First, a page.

Weather Tips

Keep up to date with Worcestershire Alerts Here from Worcestershire County Council.

If you think we are not covering a topic in our weater tips Contact us and we will add it.

Year Round Essentials
  • Medication
  • Fully charged mobile phone and in car charger
  • Warning triangle
  • Spare bulbs
  • First aid kit
  • Sunglasses: Help with glare from sun or snow
Snow Emergency Car Kit

Everyone should carry a Winter Survival Kit in their car. In an emergency, it could save your life

  • Shovel
  • Ice scraper and de-icer
  • Flashlight and extra batteries
  • Battery powered radio
  • Food and Drink
  • First aid kit
  • Blankets
  • Tow rope
  • Battery jump leads
  • Sunglasses: Help with glare from the snow
  • Carpet / thick cardboard: Place under driven wheels to help traction on ice or snow
Driving in Snow and Ice

Gentle manoeuvres are the key to safe driving - stopping distances are 10 times longer in ice and snow.

Wear comfortable, dry shoes for driving.

Pull away in second gear, easing your foot off the clutch gently to avoid wheel spin.

Up hill - Avoid having to stop part way up.

Down hill - Reduce speed before the hill, use a low gear and try to avoid using the brakes.

Before you go

Get up at least 10 minutes early to give you time to prepare.

Clear all windows using a scraper and de-icer.

Plan routes to favour major roads which are more likely to have been cleared and gritted.

Muddy Car park

If you're going to an outdoor event chances are you'll be parked on a temporary grass car park. If the weather turns bad this will help you.

  • Be patient – Accept it will take time to get out of the car parks (up to several hours at some events) especially on mud you won't be going anywhere in a hurry.
  • Keep moving – Once moving try to maintain momentum, especially if on an incline.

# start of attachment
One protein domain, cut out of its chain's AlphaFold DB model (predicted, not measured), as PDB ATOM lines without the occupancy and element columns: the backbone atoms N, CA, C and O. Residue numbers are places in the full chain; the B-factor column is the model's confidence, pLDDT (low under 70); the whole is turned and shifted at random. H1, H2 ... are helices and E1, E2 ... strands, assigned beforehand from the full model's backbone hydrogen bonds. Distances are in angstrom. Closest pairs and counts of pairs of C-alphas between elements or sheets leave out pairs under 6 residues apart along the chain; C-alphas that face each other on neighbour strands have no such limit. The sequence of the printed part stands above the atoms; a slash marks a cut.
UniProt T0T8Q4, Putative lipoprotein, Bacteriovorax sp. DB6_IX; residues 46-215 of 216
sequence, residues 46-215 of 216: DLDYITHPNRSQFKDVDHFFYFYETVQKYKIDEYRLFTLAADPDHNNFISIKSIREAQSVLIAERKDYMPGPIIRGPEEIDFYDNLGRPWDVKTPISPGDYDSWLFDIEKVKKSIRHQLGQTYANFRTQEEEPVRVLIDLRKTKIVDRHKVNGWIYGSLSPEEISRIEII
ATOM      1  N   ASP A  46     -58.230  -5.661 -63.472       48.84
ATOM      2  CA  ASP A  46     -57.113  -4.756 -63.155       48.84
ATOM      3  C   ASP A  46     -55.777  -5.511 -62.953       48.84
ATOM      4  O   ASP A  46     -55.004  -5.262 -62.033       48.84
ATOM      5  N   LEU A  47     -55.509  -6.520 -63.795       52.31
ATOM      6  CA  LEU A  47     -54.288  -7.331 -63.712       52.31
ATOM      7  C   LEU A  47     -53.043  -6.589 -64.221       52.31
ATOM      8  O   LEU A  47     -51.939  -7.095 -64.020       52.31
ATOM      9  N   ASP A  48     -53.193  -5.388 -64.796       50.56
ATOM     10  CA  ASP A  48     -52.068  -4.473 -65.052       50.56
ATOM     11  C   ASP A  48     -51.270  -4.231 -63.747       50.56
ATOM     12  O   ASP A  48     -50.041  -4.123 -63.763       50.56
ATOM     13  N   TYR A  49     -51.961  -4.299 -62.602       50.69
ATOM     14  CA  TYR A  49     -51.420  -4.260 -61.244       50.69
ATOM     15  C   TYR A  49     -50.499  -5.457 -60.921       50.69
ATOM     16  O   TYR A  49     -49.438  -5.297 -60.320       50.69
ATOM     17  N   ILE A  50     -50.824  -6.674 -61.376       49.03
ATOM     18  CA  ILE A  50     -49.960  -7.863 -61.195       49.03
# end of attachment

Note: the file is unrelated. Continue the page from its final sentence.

• The right footwear – Don't drive wearing muddy wellies as your feet could slip on the pedals.
  • Stay on the flat stuff – try to stay out of 'tramlines' created by other vehicles, particularly if they're full of mud.
  • If the car park is gridlocked switch off your engine when appropriate to save fuel.

If you're at one of these events and get into difficulty you can call our dedicated Festival line (0800 072 3642).

Driving in Fog

According to the Highway Code, you must use headlights when visibility is seriously reduced if you cannot see for more than 100 metres (328 feet) or the length of a football pitch.

  • Use dipped headlights at all times along with wipers and demisters.
  • Familiarise yourself with your front and rear fog lights
  • Beware of other drivers not using headlights.
  • Check your mirrors before you slow down.
  • If the road has street lights on, then you probably don't need your fog lights on.
Driving in Floods or heavy rain

Driving in wet conditions can be hazardous, but you have a better chance of staying safe if you prepare for wet weather. Even drivers with local knowledge can be caught out during heavy downpours.

  • If steering becomes unresponsive due to the rain, ease off the accelerator and slow down gradually.
  • Don't try driving through fast-moving water, your car could easily be swept away.
  • Driving fast through standing water is inconsiderate. Driving through water at speeds above a slow crawl can result in water being thrown onto pavements, soaking pedestrians or cyclists. You could face a hefty fine and penalty points.
  • If you break down in heavy rain don't prop the bonnet open while you wait for the patrol to arrive.
  • Do not drive through flood water, driving in floodwater significantly increases risk of drowning. Always obey 'road closed' signs
Flood Advice

General Advice

  • Keep dry and out of flood water
  • Stay in your property, if safe to do so or as advised by the emergency services
  • Remember that flooding is stressful. It is normal to feel anxious or upset. Take care of yourself and your family and check on elderly and vulnerable friends and neighbours.
  • Accidents happen in fast flowing floodwater. Avoid walking in or near floodwater
  • Don’t touch sources of electricity if you are standing in water
  • Avoid contact with floodwater and wash your hands regularly, particularly before handling food or attending to wounds

Evacuation

  • Respond to the instructions from the emergency services - they have your safety in mind
  • Try to stay calm and not panic
  • Be aware that flooding may not have reached its peak
  • Avoid unnecessary contact with water, it may be contaminated